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Free Content A functional genetic assay for nuclear trafficking in plants

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Summary

The receptor importin-α mediates the nuclear import of functionally diverse cargo proteins that contain arginine/lysine-rich nuclear localization signals (NLSs). Functional homologs of importin-α have been characterized in a wide range of species including yeast, human and plants. However, the differential cargo selectivity of plant importin-α homologs has not been established. To advance nuclear import studies conducted in plant cells, we have developed a method that allows importin-α-dependent nuclear import to be assayed in Nicotiana benthamiana. We employed virus-induced gene silencing (VIGS) to knock down the expression of two importin-α homologs, NbImpα1 and NbImpα2, which we identified from N. benthamiana. Agro-infiltration was then used to transiently express the NLS-containing proteins Arabidopsis thaliana fibrillarin 1 (AtFib1) and the Nuk6, Nuk7 and Nuk12 candidate effector proteins of the oomycete plant pathogen Phytophthora infestans. In this manner, we demonstrate importin-α-dependent nuclear import of Nuk6 and Nuk7. In contrast, the nuclear import of Nuk12 and AtFib1 was unaffected in cells of NbImpα-silenced plants. These data suggest that P. infestans Nuk6 and Nuk7 proteins are dependent on one or more α-importins for nuclear import. Our VIGS-based assay represents a powerful new technique to study mechanisms underlying the transport of proteins from cytoplasm to nucleus in plants.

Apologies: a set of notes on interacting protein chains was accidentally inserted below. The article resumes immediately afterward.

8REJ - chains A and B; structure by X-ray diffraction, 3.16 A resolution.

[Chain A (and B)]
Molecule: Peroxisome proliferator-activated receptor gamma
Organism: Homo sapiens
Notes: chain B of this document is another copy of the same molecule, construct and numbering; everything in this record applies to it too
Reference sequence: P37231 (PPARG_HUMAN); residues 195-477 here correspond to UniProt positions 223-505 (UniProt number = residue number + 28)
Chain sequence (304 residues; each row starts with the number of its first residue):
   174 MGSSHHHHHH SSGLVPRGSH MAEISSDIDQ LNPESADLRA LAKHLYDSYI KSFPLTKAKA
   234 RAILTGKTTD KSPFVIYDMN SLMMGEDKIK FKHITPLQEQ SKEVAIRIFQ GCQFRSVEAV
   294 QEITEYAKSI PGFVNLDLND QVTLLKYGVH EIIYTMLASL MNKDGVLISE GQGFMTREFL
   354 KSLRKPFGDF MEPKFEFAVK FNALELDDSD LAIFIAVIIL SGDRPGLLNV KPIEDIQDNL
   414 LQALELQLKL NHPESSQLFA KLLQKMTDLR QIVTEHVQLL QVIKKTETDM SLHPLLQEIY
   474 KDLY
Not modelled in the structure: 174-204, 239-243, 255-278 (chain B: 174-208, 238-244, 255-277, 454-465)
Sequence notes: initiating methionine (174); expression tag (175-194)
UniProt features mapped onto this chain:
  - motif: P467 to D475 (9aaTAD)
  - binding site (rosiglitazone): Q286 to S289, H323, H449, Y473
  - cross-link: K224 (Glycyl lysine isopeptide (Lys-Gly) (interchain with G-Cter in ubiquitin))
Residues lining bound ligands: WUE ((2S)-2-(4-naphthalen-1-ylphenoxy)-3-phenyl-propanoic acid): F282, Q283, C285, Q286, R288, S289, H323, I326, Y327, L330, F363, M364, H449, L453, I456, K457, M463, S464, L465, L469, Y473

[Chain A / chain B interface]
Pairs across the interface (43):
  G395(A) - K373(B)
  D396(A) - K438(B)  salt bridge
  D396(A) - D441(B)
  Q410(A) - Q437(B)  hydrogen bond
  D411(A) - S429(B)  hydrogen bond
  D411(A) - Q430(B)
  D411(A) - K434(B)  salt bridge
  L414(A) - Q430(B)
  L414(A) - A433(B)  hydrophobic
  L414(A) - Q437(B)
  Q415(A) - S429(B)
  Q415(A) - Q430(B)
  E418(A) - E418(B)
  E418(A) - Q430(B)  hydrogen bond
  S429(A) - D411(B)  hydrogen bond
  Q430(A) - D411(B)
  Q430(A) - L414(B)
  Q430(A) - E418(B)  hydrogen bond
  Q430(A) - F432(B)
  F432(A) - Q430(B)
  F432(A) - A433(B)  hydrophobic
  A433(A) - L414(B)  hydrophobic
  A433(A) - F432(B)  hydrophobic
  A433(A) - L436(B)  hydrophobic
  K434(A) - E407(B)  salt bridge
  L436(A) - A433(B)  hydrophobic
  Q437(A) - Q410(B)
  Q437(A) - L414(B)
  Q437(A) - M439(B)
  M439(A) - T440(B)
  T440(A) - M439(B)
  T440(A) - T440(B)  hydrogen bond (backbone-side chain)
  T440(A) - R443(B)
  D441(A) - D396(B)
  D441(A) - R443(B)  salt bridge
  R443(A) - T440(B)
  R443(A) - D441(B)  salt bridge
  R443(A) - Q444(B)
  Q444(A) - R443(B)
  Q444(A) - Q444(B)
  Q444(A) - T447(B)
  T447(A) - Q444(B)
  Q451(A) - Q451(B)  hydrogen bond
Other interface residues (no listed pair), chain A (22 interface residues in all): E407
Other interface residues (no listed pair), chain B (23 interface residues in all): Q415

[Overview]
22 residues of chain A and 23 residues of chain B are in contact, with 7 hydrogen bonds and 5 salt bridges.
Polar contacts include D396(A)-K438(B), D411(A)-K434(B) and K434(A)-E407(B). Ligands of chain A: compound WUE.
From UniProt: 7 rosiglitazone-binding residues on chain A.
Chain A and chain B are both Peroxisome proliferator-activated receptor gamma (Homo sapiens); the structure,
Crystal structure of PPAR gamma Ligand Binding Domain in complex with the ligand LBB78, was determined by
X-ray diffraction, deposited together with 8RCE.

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Keywords: VIGS; agro-infiltration; importin-α; nuclear import; plant pathogen

Document Type: Research Article

Affiliations: 1: Department of Entomology, The Ohio State University, Ohio Agricultural Research and Development Center, Wooster, OH 44691, USA 2: Department of Plant Pathology, The Ohio State University, Ohio Agricultural Research and Development Center, Wooster, OH 44691, USA 3: Molecular and Cellular Imaging Center, The Ohio State University, Ohio Agricultural Research and Development Center, Wooster, OH 44691, USA, and 4: Department of Plant Pathology 201F Plant Science Building, University of Kentucky, Lexington, KY 40546, USA

Publication date: April 1, 2007

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